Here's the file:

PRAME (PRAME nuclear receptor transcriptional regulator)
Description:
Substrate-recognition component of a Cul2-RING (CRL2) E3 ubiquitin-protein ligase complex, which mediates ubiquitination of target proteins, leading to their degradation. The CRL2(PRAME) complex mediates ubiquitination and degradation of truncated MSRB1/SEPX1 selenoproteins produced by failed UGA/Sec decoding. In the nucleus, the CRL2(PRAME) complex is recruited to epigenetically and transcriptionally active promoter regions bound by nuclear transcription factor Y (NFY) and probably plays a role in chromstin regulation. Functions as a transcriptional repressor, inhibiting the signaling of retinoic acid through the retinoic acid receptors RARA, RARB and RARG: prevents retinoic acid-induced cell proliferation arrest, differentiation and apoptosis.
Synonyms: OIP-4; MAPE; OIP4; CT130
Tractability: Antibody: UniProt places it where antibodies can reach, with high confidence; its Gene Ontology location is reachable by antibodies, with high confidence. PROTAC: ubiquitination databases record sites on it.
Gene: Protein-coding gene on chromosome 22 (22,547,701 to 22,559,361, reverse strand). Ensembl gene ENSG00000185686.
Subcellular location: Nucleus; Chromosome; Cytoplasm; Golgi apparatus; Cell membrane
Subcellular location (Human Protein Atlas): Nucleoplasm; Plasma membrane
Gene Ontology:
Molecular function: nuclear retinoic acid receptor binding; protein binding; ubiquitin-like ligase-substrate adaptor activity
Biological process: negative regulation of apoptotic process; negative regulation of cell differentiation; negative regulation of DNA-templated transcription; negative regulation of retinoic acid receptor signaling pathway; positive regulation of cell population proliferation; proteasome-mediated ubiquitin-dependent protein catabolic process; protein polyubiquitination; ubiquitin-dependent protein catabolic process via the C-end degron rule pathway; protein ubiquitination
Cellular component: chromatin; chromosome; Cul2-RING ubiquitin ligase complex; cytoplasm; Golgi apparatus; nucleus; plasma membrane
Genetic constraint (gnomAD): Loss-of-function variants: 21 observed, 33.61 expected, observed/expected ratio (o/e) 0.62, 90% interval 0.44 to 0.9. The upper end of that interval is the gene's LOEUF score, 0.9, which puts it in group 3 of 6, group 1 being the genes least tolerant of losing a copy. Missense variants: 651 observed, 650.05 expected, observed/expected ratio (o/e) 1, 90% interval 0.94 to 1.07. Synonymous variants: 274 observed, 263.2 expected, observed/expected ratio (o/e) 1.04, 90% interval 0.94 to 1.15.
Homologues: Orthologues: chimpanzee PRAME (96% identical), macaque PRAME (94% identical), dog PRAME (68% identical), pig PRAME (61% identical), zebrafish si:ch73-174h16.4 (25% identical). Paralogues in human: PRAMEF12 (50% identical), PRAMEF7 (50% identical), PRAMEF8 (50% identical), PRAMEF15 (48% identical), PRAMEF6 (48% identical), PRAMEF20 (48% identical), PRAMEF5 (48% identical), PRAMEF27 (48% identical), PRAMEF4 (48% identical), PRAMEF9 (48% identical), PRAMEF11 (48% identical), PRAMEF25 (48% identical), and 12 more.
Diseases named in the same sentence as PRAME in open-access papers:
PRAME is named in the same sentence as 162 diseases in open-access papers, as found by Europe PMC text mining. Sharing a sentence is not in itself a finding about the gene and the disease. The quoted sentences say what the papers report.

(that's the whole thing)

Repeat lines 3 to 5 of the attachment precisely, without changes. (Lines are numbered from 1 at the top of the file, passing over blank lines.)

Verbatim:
Substrate-recognition component of a Cul2-RING (CRL2) E3 ubiquitin-protein ligase complex, which mediates ubiquitination of target proteins, leading to their degradation. The CRL2(PRAME) complex mediates ubiquitination and degradation of truncated MSRB1/SEPX1 selenoproteins produced by failed UGA/Sec decoding. In the nucleus, the CRL2(PRAME) complex is recruited to epigenetically and transcriptionally active promoter regions bound by nuclear transcription factor Y (NFY) and probably plays a role in chromstin regulation. Functions as a transcriptional repressor, inhibiting the signaling of retinoic acid through the retinoic acid receptors RARA, RARB and RARG: prevents retinoic acid-induced cell proliferation arrest, differentiation and apoptosis.
Synonyms: OIP-4; MAPE; OIP4; CT130
Tractability: Antibody: UniProt places it where antibodies can reach, with high confidence; its Gene Ontology location is reachable by antibodies, with high confidence. PROTAC: ubiquitination databases record sites on it.